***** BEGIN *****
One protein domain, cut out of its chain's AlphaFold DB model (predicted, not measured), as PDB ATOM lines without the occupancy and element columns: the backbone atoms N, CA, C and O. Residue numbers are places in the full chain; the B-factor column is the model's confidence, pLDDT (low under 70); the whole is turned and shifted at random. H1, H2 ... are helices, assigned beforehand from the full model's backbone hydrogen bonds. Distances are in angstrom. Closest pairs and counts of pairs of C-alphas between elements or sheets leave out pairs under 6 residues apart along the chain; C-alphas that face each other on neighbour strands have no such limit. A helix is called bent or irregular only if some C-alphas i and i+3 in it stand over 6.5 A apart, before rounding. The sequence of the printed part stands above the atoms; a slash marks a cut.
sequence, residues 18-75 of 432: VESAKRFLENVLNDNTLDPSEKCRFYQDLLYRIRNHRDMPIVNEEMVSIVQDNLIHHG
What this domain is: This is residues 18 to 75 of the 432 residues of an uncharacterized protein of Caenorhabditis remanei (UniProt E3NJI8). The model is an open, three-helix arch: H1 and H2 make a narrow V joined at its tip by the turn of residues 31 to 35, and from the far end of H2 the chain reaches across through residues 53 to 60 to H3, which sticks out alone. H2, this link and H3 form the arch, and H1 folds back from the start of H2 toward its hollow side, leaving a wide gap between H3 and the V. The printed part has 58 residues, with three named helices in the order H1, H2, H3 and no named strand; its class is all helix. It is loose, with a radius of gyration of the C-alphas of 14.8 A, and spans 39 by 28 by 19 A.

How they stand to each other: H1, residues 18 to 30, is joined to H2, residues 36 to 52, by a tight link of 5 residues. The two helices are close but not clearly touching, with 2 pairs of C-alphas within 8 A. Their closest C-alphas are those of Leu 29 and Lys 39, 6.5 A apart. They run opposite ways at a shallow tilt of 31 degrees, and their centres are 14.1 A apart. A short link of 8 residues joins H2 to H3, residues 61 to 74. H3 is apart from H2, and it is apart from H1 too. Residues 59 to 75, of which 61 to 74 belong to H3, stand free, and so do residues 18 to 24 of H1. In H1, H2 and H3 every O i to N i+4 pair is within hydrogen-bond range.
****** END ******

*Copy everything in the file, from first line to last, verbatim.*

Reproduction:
One protein domain, cut out of its chain's AlphaFold DB model (predicted, not measured), as PDB ATOM lines without the occupancy and element columns: the backbone atoms N, CA, C and O. Residue numbers are places in the full chain; the B-factor column is the model's confidence, pLDDT (low under 70); the whole is turned and shifted at random. H1, H2 ... are helices, assigned beforehand from the full model's backbone hydrogen bonds. Distances are in angstrom. Closest pairs and counts of pairs of C-alphas between elements or sheets leave out pairs under 6 residues apart along the chain; C-alphas that face each other on neighbour strands have no such limit. A helix is called bent or irregular only if some C-alphas i and i+3 in it stand over 6.5 A apart, before rounding. The sequence of the printed part stands above the atoms; a slash marks a cut.
sequence, residues 18-75 of 432: VESAKRFLENVLNDNTLDPSEKCRFYQDLLYRIRNHRDMPIVNEEMVSIVQDNLIHHG
What this domain is: This is residues 18 to 75 of the 432 residues of an uncharacterized protein of Caenorhabditis remanei (UniProt E3NJI8). The model is an open, three-helix arch: H1 and H2 make a narrow V joined at its tip by the turn of residues 31 to 35, and from the far end of H2 the chain reaches across through residues 53 to 60 to H3, which sticks out alone. H2, this link and H3 form the arch, and H1 folds back from the start of H2 toward its hollow side, leaving a wide gap between H3 and the V. The printed part has 58 residues, with three named helices in the order H1, H2, H3 and no named strand; its class is all helix. It is loose, with a radius of gyration of the C-alphas of 14.8 A, and spans 39 by 28 by 19 A.

How they stand to each other: H1, residues 18 to 30, is joined to H2, residues 36 to 52, by a tight link of 5 residues. The two helices are close but not clearly touching, with 2 pairs of C-alphas within 8 A. Their closest C-alphas are those of Leu 29 and Lys 39, 6.5 A apart. They run opposite ways at a shallow tilt of 31 degrees, and their centres are 14.1 A apart. A short link of 8 residues joins H2 to H3, residues 61 to 74. H3 is apart from H2, and it is apart from H1 too. Residues 59 to 75, of which 61 to 74 belong to H3, stand free, and so do residues 18 to 24 of H1. In H1, H2 and H3 every O i to N i+4 pair is within hydrogen-bond range.